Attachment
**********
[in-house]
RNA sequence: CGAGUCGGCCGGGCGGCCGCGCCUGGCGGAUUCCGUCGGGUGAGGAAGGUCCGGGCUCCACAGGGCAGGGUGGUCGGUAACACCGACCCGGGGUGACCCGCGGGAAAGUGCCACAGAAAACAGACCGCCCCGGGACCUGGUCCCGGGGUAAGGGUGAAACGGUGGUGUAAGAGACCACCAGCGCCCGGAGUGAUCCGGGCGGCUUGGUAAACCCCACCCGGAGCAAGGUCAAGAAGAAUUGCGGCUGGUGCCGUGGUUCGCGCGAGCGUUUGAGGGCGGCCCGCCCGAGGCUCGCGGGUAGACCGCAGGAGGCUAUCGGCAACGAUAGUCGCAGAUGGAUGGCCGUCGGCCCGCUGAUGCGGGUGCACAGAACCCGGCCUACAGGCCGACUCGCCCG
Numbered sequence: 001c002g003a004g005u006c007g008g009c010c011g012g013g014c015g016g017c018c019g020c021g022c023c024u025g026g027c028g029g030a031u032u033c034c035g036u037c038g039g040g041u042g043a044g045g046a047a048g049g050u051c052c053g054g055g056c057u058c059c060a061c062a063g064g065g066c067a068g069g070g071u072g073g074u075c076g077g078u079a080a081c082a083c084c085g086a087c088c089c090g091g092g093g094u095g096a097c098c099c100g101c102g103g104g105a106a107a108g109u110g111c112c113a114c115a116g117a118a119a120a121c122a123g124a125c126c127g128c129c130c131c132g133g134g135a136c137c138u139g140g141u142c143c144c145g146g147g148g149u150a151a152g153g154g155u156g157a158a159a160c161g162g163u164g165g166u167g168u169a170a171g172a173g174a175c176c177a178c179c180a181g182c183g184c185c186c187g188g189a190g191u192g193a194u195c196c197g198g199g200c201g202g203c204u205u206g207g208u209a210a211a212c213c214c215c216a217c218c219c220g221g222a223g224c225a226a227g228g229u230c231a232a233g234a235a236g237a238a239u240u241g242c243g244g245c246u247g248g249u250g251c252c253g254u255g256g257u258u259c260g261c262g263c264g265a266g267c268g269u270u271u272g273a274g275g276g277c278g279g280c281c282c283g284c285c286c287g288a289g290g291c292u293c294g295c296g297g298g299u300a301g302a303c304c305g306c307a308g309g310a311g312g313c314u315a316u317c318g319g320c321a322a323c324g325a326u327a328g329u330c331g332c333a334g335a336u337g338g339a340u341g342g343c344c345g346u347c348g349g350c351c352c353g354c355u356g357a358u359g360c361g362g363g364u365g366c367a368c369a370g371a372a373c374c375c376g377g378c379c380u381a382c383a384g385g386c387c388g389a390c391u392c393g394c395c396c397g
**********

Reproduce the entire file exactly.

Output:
[in-house]
RNA sequence: CGAGUCGGCCGGGCGGCCGCGCCUGGCGGAUUCCGUCGGGUGAGGAAGGUCCGGGCUCCACAGGGCAGGGUGGUCGGUAACACCGACCCGGGGUGACCCGCGGGAAAGUGCCACAGAAAACAGACCGCCCCGGGACCUGGUCCCGGGGUAAGGGUGAAACGGUGGUGUAAGAGACCACCAGCGCCCGGAGUGAUCCGGGCGGCUUGGUAAACCCCACCCGGAGCAAGGUCAAGAAGAAUUGCGGCUGGUGCCGUGGUUCGCGCGAGCGUUUGAGGGCGGCCCGCCCGAGGCUCGCGGGUAGACCGCAGGAGGCUAUCGGCAACGAUAGUCGCAGAUGGAUGGCCGUCGGCCCGCUGAUGCGGGUGCACAGAACCCGGCCUACAGGCCGACUCGCCCG
Numbered sequence: 001c002g003a004g005u006c007g008g009c010c011g012g013g014c015g016g017c018c019g020c021g022c023c024u025g026g027c028g029g030a031u032u033c034c035g036u037c038g039g040g041u042g043a044g045g046a047a048g049g050u051c052c053g054g055g056c057u058c059c060a061c062a063g064g065g066c067a068g069g070g071u072g073g074u075c076g077g078u079a080a081c082a083c084c085g086a087c088c089c090g091g092g093g094u095g096a097c098c099c100g101c102g103g104g105a106a107a108g109u110g111c112c113a114c115a116g117a118a119a120a121c122a123g124a125c126c127g128c129c130c131c132g133g134g135a136c137c138u139g140g141u142c143c144c145g146g147g148g149u150a151a152g153g154g155u156g157a158a159a160c161g162g163u164g165g166u167g168u169a170a171g172a173g174a175c176c177a178c179c180a181g182c183g184c185c186c187g188g189a190g191u192g193a194u195c196c197g198g199g200c201g202g203c204u205u206g207g208u209a210a211a212c213c214c215c216a217c218c219c220g221g222a223g224c225a226a227g228g229u230c231a232a233g234a235a236g237a238a239u240u241g242c243g244g245c246u247g248g249u250g251c252c253g254u255g256g257u258u259c260g261c262g263c264g265a266g267c268g269u270u271u272g273a274g275g276g277c278g279g280c281c282c283g284c285c286c287g288a289g290g291c292u293c294g295c296g297g298g299u300a301g302a303c304c305g306c307a308g309g310a311g312g313c314u315a316u317c318g319g320c321a322a323c324g325a326u327a328g329u330c331g332c333a334g335a336u337g338g339a340u341g342g343c344c345g346u347c348g349g350c351c352c353g354c355u356g357a358u359g360c361g362g363g364u365g366c367a368c369a370g371a372a373c374c375c376g377g378c379c380u381a382c383a384g385g386c387c388g389a390c391u392c393g394c395c396c397g